Too Earnest

The sometimes serious, but generally frivolous, musings of a city girl now living in the woods.

SCOTUS and DOMA and VRA, Oh My!

This post is dedicated to my friend Mary, who first taught me the phrase “zero-sum game” and helped me to know that justice and liberation are not zero-sum games.  There is plenty to go around.

Racism is a bitch.  So is homophobia.  Damn.  It affects everything from employment to jail time, publishing to life expectancy.  But over the past few days, I have been really noticing how they get in our heads.  They have the insidious power to make us doubt ourselves, distort the truth and make us fear.

Here’s what I mean.  Yesterday, immediately after I heard the DOMA and Proposition 8 rulings, I wrote this:

I am having a very strange day.  I feel like I should be over the moon because the Supreme Court overturned the Defense of Marriage Act.  I should be overjoyed that my marriage is law in the eyes of the feds, and that consequently, it is going to be very hard for Alabama, say, to not recognize it.  (Although exactly why I will be asking Alabama to recognize my marriage is unclear…)  I know I should be thrilled at the fact that my queer brothers and sisters who are immigrating now have a slightly easier path to legal residence.  I know I should be happy to know that we can visit our spouses in the hospital, and file our taxes jointly and, perhaps someday soon, share our pensions with one another.

But.  I am feeling really torn up.  How can I celebrate that I got a lot of affirmation today, but my brothers and sisters of color, and for that matter some white sisters like Wendy Davis, got handed a ruling that could set back civil rights to the 1950s?  I don’t know how to feel about being on the receiving end of so much goodwill when others have just been screwed.

As my Dad might say—and you should know that both he and my Mom often use very colorful language—“Ain’t that a bitch!” I mean that ruling was nothing if not a victory.  It was—it is—an exciting affirmation of the justice and dignity of the LGBT community and even though it was a court ruling, it was the culmination of beautiful organizing work in the community for years.  Decades, even.  And I was feeling guilty.  (Y’all don’t want to hear about my guilt; that’s for my therapist and I to work out, I know.  I am using it to illustrate a point.)  Again.  Ain’t that a bitch?  Yesterday represented a win, a rare adding-more-people-to-the-big-tent ruling.  Legally speaking, it is nothing short of breathtaking how quickly our progressive work paid off to change the hearts and minds of voters, politicians and justices alike.  I should have been celebrating.  But it was hard for me to do that.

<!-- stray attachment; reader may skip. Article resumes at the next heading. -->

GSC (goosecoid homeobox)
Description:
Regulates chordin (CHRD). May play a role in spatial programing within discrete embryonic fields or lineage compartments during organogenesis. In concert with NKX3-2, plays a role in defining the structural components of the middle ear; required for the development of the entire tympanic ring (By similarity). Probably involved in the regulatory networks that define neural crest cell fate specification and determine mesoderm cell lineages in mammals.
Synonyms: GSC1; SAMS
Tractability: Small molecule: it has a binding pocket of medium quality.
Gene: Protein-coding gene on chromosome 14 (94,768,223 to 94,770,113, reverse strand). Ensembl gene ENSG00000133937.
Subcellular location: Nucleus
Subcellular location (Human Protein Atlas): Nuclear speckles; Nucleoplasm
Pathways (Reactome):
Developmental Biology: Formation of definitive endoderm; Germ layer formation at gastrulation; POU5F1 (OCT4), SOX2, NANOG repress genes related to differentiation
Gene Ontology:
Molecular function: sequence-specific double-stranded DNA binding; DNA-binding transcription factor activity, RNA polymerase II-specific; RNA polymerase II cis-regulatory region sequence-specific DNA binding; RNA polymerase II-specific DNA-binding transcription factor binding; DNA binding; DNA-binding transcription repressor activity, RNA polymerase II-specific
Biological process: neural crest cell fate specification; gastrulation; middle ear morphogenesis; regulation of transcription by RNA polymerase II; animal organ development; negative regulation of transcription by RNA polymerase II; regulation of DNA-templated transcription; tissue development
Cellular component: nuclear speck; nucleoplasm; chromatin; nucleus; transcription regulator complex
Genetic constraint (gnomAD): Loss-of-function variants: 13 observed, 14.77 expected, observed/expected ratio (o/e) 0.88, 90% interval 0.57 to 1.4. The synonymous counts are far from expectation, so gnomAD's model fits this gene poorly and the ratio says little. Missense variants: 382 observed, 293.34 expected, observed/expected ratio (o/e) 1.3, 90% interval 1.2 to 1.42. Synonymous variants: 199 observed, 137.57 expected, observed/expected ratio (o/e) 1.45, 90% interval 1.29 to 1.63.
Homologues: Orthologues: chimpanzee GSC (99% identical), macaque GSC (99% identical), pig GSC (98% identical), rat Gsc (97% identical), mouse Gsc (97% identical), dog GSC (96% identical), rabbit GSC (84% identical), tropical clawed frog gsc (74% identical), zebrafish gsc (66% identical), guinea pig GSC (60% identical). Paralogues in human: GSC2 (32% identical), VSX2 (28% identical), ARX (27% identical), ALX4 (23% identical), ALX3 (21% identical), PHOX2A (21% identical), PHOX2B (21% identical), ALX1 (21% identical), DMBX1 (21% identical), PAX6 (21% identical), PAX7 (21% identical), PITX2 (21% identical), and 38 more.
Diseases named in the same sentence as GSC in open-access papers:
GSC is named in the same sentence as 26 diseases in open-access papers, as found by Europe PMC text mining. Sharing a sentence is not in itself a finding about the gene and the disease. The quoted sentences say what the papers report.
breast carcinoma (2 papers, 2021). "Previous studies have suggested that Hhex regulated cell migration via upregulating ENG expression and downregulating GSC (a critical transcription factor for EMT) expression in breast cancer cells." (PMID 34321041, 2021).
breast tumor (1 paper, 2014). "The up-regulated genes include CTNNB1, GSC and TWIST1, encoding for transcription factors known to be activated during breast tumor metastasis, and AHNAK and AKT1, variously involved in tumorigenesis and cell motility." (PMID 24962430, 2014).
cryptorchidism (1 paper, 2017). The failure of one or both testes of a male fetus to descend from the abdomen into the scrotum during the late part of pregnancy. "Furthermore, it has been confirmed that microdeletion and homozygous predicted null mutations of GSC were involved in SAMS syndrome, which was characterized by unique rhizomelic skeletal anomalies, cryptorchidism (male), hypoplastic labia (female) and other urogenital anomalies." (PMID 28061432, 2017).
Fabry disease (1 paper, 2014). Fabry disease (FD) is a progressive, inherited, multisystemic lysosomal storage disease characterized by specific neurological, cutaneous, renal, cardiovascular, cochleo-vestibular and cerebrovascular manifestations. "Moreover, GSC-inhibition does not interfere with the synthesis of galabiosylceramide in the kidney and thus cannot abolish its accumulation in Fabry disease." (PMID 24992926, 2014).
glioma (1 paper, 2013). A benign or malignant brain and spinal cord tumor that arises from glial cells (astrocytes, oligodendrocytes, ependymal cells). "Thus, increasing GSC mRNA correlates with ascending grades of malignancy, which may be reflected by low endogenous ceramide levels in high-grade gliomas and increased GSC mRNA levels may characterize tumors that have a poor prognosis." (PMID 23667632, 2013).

When I tried to think about why, there was a lot to unpack.  Marriage is, to me, not the most liberatory aim, and including us in the institution just solidifies the nuclear family as the way benefits are granted in the US.  I am ambivalent about that.  So, there was that.  And, honestly, two-thirds of our states still don’t have marriage equality, so there’s that, too.  But the more I thought about it, the more I realized that I was a little embarrassed to have done so well.  I was feeling guilty that our small little goal was being treated as the second coming and I almost didn’t’ feel as though we deserved it.  It was like we hadn’t had it hard enough yet.

Holy shit.  Homophobia is a bitch.  Damn right we deserve this.


But the fact that I was unnerved and distressed about the Voting Rights Act decision is also evidence of the corrosive power of oppression.  I am both upset about the fact that they overturned key provisions and that the response was not the outcry I was hoping for.

Small, largely condensed history lesson here:  The Voting Rights Act was a small piece of legislation that came out of a shit ton of activist work by people all over the country, but certainly focused in the South.  With its passage, Black voters all over the country were, at least legally, re-enfranchised and allowed to participate in the most fundamental action in our participatory democracy.  The VRA has a lot of provisions, but one is that certain jurisdictions, almost all in the South, were to be continually scrutinized because historically their attempts to prevent Black voters from voting were particularly heinous.  Yesterday, the Supreme Court of the US of A decided to strike down that provision because there was little evidence that they were still the worst offenders.  (Well, duh.  They have been being monitored.  Jaysus.  We know it’s working because it is working.)